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Fobos probe to fall to Earth on January 10-21

January 10, 2012, 2:53 UTC+3

Probe fragments consisting of heat-resistant metals - in all 20 to 30 pieces - and weighing not more than 200 kilograms

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MOSCOW, January 10 (Itar-Tass) — Tuesday marks the opening of the "time window" for falling to Earth of the fragments of the Fobos-Grunt interplanetary probe which have not burnt in dense atmospheric layers.

"Specialists are constantly monitoring the descending Fobos-Grunt /literary Fobos-Ground/ unit launched on November 9, 2011, and presently flying at a low Earth orbit. As of January 6, the probe was at an orbit with the following parameters: maximum altitude 229.4 kilometers, minimal altitude 189.2 kilometers, and inclination 51.49 degrees," the press service of the Federal Space Agency /Roskosmos/ said.

"The dynamics of deceleration of the interplanetary probe in the Earth atmosphere depend on a variety of technical and space factors, including those which are beyond human control," Roskosmos said, "the main factor is a volatile atmosphere, heavily influenced by the sun."

According to the available information and preliminary calculations of the group which is monitoring Fobos-Grunt's breaking orbit, the predicted "window of its fall is between January 10 and January 21, 2012, with tentative midpoint on January 15. The area where the probe will fall may lie within a strip of Earth from 51.4 degrees of southern latitude to 51.4 degrees of northern latitude. The exact place, or the date or time cannot be predicted sooner than one day before the fall.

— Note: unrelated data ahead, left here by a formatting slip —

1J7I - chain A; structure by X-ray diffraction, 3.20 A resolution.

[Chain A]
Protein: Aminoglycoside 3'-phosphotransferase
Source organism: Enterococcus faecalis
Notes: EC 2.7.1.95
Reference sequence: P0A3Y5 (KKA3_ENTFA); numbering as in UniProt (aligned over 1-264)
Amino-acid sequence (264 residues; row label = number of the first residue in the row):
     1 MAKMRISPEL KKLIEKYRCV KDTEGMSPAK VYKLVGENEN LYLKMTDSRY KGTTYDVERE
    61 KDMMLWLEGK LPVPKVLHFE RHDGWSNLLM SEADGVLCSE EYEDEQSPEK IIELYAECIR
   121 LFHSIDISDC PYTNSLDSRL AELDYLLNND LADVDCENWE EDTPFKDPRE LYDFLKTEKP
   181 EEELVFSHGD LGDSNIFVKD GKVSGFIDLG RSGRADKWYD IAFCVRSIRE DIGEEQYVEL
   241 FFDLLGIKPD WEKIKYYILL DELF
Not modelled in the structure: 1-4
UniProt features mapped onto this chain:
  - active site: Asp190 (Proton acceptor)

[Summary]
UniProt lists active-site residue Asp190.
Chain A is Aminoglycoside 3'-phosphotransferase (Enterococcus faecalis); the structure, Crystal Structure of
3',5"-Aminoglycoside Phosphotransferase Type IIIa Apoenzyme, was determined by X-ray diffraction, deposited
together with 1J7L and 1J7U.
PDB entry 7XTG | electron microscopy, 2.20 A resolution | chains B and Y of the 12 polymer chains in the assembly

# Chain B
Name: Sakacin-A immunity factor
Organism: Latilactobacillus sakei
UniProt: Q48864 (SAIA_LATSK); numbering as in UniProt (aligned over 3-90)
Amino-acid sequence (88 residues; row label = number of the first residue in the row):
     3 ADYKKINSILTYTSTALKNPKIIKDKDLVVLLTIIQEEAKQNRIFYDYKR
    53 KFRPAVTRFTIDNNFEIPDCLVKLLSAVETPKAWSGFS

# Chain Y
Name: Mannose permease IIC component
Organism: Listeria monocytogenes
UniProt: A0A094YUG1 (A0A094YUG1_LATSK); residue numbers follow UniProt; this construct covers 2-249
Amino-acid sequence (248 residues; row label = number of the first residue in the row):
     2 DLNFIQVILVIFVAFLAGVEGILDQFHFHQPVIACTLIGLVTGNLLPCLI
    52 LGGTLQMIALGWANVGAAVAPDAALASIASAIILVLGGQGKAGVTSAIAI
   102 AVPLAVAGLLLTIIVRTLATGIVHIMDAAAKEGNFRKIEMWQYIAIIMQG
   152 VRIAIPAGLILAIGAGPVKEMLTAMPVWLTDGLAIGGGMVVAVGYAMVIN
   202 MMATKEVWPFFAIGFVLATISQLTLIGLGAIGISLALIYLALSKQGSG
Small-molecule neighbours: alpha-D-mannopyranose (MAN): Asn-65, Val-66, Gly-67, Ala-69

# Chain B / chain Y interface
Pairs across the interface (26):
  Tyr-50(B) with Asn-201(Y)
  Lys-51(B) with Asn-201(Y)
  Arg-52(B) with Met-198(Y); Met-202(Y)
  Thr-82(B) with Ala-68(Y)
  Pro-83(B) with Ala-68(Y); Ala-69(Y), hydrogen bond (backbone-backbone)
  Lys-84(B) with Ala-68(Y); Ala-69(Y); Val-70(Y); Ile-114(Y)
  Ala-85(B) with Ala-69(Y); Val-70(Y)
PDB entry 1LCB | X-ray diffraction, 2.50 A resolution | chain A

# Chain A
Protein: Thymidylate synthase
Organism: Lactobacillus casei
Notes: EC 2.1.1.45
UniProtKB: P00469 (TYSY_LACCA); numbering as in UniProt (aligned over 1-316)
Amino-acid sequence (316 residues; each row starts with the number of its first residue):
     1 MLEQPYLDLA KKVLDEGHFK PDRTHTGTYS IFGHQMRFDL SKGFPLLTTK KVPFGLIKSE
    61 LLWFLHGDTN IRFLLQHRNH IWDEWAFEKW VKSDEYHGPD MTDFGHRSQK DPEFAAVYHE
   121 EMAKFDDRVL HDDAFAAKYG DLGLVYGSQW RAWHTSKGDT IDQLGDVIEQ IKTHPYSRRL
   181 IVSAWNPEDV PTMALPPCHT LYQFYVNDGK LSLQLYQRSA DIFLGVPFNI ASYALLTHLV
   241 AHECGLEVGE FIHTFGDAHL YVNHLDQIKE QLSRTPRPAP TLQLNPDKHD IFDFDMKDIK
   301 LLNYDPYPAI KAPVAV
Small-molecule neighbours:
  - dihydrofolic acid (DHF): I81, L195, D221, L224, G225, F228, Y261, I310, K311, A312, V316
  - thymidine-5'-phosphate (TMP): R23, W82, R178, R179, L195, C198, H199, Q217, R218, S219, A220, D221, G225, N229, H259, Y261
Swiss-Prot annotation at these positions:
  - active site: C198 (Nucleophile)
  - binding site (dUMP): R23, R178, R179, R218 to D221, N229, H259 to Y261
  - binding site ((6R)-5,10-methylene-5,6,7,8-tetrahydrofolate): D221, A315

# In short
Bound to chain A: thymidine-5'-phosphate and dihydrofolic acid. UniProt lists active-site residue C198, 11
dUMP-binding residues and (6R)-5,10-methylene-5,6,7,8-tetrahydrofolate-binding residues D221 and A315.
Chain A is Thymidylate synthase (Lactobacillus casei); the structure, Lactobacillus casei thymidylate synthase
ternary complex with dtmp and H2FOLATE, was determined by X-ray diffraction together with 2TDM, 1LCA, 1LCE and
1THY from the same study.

"Probe fragments consisting of heat-resistant metals - in all 20 to 30 pieces - and weighing not more than 200 kilograms may reach the ground," a Roskosmos official said, "the fuel the probe is carrying will burn in dense layers of the atmosphere at an altitude of approximately 100 kilometers."

"The Cobalt-57 radio-isotope source installed in one of the Fobos-Grunt instruments /Mossbauer spectrometer/ has a mass not exceeding 10 micrograms, and a small half-life period, so it will not cause radioactive contamination. Years of international statistics prove that descending spacecraft almost always fully burn in dense atmosphere, while their remaining fragments cause no harm, as a rule.

According to the U.S. outer space monitoring system, Fobos-Grunt is expected to fall to Earth on January 15.

The Fobos-Grunt unit, massing 13,505 kilograms, was to have reached an orbit around Mars to send a landing module to one of its satellites, Fobos. Simultaneously, the unit was to have conducted a remote study of the planet. After taking samples of Fobos ground, the unit had to return to Earth. The project cost some five billion roubles.

However, the spacecraft, launched from the Baikonur cosmodrome, failed to reach the trajectory of flight towards Mars, as its cruise engine failed for unknown reason. 

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